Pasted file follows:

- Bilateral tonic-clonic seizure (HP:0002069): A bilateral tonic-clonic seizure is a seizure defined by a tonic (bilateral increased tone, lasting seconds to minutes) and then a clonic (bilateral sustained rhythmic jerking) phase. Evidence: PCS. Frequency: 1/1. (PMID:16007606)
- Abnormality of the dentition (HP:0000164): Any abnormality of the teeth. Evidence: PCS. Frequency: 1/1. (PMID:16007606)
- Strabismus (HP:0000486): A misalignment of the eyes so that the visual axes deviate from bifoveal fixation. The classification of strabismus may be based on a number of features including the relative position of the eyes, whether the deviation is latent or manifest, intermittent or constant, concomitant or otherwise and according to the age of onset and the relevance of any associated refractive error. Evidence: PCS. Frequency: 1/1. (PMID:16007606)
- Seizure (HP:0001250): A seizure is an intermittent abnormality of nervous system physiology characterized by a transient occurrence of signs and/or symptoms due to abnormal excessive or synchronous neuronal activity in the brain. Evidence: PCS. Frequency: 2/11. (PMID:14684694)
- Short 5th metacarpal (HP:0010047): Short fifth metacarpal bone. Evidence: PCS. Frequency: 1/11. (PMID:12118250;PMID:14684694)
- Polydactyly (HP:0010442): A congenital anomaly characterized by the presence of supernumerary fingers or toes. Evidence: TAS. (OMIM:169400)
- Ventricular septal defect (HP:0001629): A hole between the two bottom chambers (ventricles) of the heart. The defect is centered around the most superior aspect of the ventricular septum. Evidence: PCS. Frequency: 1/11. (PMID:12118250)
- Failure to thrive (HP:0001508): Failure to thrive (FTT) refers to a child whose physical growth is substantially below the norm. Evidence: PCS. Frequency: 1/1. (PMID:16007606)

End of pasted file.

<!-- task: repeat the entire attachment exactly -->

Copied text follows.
- Bilateral tonic-clonic seizure (HP:0002069): A bilateral tonic-clonic seizure is a seizure defined by a tonic (bilateral increased tone, lasting seconds to minutes) and then a clonic (bilateral sustained rhythmic jerking) phase. Evidence: PCS. Frequency: 1/1. (PMID:16007606)
- Abnormality of the dentition (HP:0000164): Any abnormality of the teeth. Evidence: PCS. Frequency: 1/1. (PMID:16007606)
- Strabismus (HP:0000486): A misalignment of the eyes so that the visual axes deviate from bifoveal fixation. The classification of strabismus may be based on a number of features including the relative position of the eyes, whether the deviation is latent or manifest, intermittent or constant, concomitant or otherwise and according to the age of onset and the relevance of any associated refractive error. Evidence: PCS. Frequency: 1/1. (PMID:16007606)
- Seizure (HP:0001250): A seizure is an intermittent abnormality of nervous system physiology characterized by a transient occurrence of signs and/or symptoms due to abnormal excessive or synchronous neuronal activity in the brain. Evidence: PCS. Frequency: 2/11. (PMID:14684694)
- Short 5th metacarpal (HP:0010047): Short fifth metacarpal bone. Evidence: PCS. Frequency: 1/11. (PMID:12118250;PMID:14684694)
- Polydactyly (HP:0010442): A congenital anomaly characterized by the presence of supernumerary fingers or toes. Evidence: TAS. (OMIM:169400)
- Ventricular septal defect (HP:0001629): A hole between the two bottom chambers (ventricles) of the heart. The defect is centered around the most superior aspect of the ventricular septum. Evidence: PCS. Frequency: 1/11. (PMID:12118250)
- Failure to thrive (HP:0001508): Failure to thrive (FTT) refers to a child whose physical growth is substantially below the norm. Evidence: PCS. Frequency: 1/1. (PMID:16007606)